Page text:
4 Tips On What NOT To Do On Twitter As A Job Seeker

4 Tips On What NOT To Do On Twitter As A Job Seeker

Yes, opportunities are bountiful on Twitter as a job seeker even with each tweet limited to 140-characters. If used properly, there are plenty of opportunities for job searching, job advice, and job networking. However, if used without caution it can come back to haunt you for years to come. RELATED: 4 Tips To Using Twitter As A Job Seeker Here are some basic tips on what NOT to do on Twitter when you’re a job seeker.

Negative communication.

Your followers on Twitter aren’t limited to friends and family. Hiring managers and recruiters may also be screening you on the social media site to get an impression of whether you’re a suitable candidate for the job, so keep communication clean and positive. Don’t tweet anything you’d be embarrassed to say or present at the job interview.

Controversial topics.

You want to create dialogue, but don’t be pigeonholed into one corner. This can often happen when tweeting about a controversial topic like politics or religion. For the sake of your professional audience, it’s best to avoid the topics. Your views on the topics may be a red flag to employers and other professional contacts. One bad tweet or retweet of another person’s post can isolate you from many contacts. While you may have not written the post – by sharing it, you are essentially saying you approve the message.

Too much personal information.

Sharing what you like and your activities may help others understand you as an individual and your personality, but set a limit to how much information you share. Too much personal information can hurt you as a job seeker. For example, you don’t have to share on Twitter that you got drunk over the weekend and did some things you weren’t supposed to do. Don’t get into the details, just indicate you had an eventful weekend.

Old rants and other inappropriate tweets.

Employers screening job candidates aren’t limiting it to LinkedIn and Facebook. They are now also looking at Twitter. Before applying to any jobs, go through your Twitter account and take down anything that’s inappropriate for employers and recruiters to see. Old rants about your boss, job, etc. should not be there. Any tweet that can give the wrong message or impression should be removed (even tweets with poor spelling and grammar because that leaves an impression as well). If in doubt, change the privacy settings so you limit what others can see. For more tips, read: “How Employers Are Screening You Through Social Media.” All these rules on what not to do on Twitter may have you feeling restricted to communicate with your personal audience, but keep in mind that Twitter is no longer just for personal use. More employers are showing activity on Twitter and when you’re job searching, this audience matters. One solution around this is to keep a separate Twitter account using a pseudonym. That account can be used to communicate to your personal contacts while you leave the one with your real name to communicate to the professional audience. This post was originally published at an earlier date.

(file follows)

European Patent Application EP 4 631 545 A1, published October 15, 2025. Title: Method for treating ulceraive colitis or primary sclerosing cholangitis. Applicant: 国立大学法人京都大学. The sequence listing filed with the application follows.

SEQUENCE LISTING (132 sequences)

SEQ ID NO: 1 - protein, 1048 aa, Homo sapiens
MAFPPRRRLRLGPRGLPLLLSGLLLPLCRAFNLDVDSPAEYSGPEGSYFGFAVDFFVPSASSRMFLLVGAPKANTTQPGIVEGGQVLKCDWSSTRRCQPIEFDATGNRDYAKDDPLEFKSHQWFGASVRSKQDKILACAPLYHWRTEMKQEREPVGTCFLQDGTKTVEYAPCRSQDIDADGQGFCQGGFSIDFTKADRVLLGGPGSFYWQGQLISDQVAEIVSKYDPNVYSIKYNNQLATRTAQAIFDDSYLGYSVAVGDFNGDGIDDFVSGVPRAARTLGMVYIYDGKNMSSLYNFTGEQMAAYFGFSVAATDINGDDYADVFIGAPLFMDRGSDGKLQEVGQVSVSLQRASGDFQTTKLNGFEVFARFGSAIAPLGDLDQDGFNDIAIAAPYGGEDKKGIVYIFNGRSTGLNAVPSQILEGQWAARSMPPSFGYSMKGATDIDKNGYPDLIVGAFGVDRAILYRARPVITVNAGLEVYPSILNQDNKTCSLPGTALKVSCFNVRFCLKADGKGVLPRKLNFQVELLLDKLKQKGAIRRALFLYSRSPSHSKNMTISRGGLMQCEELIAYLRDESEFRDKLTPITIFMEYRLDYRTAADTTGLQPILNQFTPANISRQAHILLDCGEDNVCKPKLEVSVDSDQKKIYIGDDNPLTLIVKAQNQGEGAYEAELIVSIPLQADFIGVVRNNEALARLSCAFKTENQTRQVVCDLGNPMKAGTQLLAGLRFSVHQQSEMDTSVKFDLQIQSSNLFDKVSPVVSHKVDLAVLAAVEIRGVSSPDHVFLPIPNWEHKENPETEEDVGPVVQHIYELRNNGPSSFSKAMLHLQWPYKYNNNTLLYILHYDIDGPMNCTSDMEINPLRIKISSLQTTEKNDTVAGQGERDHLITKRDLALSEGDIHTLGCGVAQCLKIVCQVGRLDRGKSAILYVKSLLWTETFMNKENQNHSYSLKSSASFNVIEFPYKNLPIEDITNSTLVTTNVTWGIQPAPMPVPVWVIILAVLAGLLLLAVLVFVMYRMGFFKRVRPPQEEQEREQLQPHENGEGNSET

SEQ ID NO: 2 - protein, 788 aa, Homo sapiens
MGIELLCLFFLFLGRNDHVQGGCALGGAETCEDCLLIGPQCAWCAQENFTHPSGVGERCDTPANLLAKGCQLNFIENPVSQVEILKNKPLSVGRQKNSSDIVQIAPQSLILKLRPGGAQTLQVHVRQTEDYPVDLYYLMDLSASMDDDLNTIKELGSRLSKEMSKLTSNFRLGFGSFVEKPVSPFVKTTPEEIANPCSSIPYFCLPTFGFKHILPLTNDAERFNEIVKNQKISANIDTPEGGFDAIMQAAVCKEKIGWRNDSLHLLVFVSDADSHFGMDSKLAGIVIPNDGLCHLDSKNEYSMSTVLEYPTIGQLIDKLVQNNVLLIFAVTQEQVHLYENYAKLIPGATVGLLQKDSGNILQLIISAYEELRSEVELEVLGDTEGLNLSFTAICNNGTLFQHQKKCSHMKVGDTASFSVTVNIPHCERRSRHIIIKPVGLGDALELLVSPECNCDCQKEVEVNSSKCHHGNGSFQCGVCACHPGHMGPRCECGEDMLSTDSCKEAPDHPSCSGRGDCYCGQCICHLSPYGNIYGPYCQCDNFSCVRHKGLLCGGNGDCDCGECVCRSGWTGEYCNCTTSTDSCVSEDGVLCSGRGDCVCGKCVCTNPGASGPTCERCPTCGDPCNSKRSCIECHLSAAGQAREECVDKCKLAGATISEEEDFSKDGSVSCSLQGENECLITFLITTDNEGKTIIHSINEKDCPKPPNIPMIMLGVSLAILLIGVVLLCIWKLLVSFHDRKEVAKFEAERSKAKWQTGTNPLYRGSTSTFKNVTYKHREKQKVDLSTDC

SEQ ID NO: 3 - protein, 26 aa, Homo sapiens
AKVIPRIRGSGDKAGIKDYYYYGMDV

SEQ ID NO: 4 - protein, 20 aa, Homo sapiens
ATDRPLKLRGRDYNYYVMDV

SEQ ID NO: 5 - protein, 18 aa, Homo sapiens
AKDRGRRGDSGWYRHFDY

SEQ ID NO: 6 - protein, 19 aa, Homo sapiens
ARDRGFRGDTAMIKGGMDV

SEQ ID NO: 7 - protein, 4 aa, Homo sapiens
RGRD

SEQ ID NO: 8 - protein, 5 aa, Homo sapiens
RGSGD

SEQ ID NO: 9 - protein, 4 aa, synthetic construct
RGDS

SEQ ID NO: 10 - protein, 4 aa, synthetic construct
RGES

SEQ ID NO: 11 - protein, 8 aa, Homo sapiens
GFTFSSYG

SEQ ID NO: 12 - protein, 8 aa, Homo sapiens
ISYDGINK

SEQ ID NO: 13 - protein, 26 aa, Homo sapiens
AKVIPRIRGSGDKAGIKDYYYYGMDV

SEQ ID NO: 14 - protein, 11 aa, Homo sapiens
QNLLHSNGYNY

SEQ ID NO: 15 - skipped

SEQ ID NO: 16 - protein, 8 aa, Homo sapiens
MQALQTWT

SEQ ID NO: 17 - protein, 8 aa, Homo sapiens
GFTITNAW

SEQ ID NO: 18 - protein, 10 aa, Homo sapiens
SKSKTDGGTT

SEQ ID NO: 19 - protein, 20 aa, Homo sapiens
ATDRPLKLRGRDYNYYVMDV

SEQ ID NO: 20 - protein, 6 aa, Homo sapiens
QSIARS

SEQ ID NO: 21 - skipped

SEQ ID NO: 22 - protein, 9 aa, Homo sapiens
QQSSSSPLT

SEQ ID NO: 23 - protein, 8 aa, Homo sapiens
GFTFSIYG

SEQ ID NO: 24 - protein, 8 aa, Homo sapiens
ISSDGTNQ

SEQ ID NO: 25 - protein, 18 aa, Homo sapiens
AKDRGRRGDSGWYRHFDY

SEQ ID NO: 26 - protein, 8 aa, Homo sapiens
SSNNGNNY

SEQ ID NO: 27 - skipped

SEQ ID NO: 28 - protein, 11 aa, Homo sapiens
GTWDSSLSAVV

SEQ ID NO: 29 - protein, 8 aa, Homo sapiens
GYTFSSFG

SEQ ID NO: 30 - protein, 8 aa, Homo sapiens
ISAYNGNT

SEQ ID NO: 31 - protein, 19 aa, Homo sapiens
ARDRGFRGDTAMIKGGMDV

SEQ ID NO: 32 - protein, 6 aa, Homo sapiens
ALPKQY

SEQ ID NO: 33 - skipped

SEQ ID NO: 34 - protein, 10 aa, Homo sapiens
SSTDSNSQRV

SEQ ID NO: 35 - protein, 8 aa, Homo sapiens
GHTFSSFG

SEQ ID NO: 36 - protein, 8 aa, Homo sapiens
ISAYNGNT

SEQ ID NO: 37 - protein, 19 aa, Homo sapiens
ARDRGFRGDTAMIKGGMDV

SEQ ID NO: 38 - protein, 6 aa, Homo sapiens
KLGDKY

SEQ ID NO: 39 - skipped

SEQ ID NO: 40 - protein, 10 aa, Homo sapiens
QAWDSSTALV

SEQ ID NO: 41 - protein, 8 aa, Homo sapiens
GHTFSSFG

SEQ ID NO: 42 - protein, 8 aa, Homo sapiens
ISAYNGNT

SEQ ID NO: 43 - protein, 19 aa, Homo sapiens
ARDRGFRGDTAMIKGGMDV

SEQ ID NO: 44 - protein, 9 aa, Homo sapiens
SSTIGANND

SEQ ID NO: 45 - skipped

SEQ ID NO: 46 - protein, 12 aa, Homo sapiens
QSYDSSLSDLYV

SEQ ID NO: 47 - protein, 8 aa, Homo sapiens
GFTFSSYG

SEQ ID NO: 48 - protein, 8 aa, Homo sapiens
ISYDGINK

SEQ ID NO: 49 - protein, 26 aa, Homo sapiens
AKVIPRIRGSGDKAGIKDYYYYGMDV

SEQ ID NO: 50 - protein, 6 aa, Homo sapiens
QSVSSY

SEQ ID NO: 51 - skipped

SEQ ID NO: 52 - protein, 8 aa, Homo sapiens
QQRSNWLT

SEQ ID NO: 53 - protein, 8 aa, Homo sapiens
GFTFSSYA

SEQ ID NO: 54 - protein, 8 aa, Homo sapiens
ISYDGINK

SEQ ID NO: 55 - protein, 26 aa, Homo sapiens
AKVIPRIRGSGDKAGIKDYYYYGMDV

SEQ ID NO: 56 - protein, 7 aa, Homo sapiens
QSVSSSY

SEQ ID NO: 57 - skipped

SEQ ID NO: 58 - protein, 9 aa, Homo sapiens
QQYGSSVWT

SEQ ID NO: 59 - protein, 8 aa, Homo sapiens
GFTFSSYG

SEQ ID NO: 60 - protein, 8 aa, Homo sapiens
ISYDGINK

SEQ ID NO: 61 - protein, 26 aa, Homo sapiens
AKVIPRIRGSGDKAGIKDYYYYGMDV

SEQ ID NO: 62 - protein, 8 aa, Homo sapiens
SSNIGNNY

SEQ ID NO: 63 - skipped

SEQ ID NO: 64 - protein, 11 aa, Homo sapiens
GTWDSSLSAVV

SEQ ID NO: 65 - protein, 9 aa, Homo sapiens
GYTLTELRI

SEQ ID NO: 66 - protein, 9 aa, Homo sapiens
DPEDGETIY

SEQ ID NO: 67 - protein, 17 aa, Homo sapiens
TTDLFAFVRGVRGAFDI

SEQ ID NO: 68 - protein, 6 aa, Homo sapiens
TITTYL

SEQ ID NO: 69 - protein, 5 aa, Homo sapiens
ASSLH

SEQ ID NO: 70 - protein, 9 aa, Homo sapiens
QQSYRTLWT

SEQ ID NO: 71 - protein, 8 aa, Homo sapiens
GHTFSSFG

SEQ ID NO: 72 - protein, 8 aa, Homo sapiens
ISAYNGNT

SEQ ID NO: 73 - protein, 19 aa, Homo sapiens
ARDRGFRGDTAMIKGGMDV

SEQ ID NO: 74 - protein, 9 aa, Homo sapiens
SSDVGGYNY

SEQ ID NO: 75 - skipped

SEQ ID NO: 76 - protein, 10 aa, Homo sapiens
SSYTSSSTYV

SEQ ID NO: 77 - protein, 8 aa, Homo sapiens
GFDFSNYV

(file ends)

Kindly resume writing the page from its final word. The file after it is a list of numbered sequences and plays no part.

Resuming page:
Related Posts

How To Customize Your Resume3 Tips For Flaunting Your Value On Your ResumeHow To Make Dates On A Resume Work For You

About the author

Don Goodman’s firm was rated as the #1 Resume Writing Service in 2013, 2014, and 2015. Don is a triple-certified, nationally recognized Expert Resume Writer, Career Management Coach and Job Search Strategist who has helped thousands of people secure their next job. Check out his Resume Writing Service. Get a Free Resume Evaluation or call him at 800.909.0109 for more information. Disclosure: This post is sponsored by a CAREEREALISM-approved expert. You can learn more about expert posts here.Photo Credit: Shutterstock

Related Posts

How To Customize Your Resume3 Tips For Flaunting Your Value On Your ResumeHow To Make Dates On A Resume Work For You
Man on laptop enjoys summer while working full time

There you are: sitting on the beach, covered in sunscreen, reading your favorite book, drinking your favorite drink under the cool shade of an umbrella. Life doesn't get any better than this. Suddenly, a door slams, a phone rings, a printer turns on. You jolt back into consciousness. You're at work, sitting in your cubicle, without even a hint of sunshine streaming in from outside.

Read moreShow less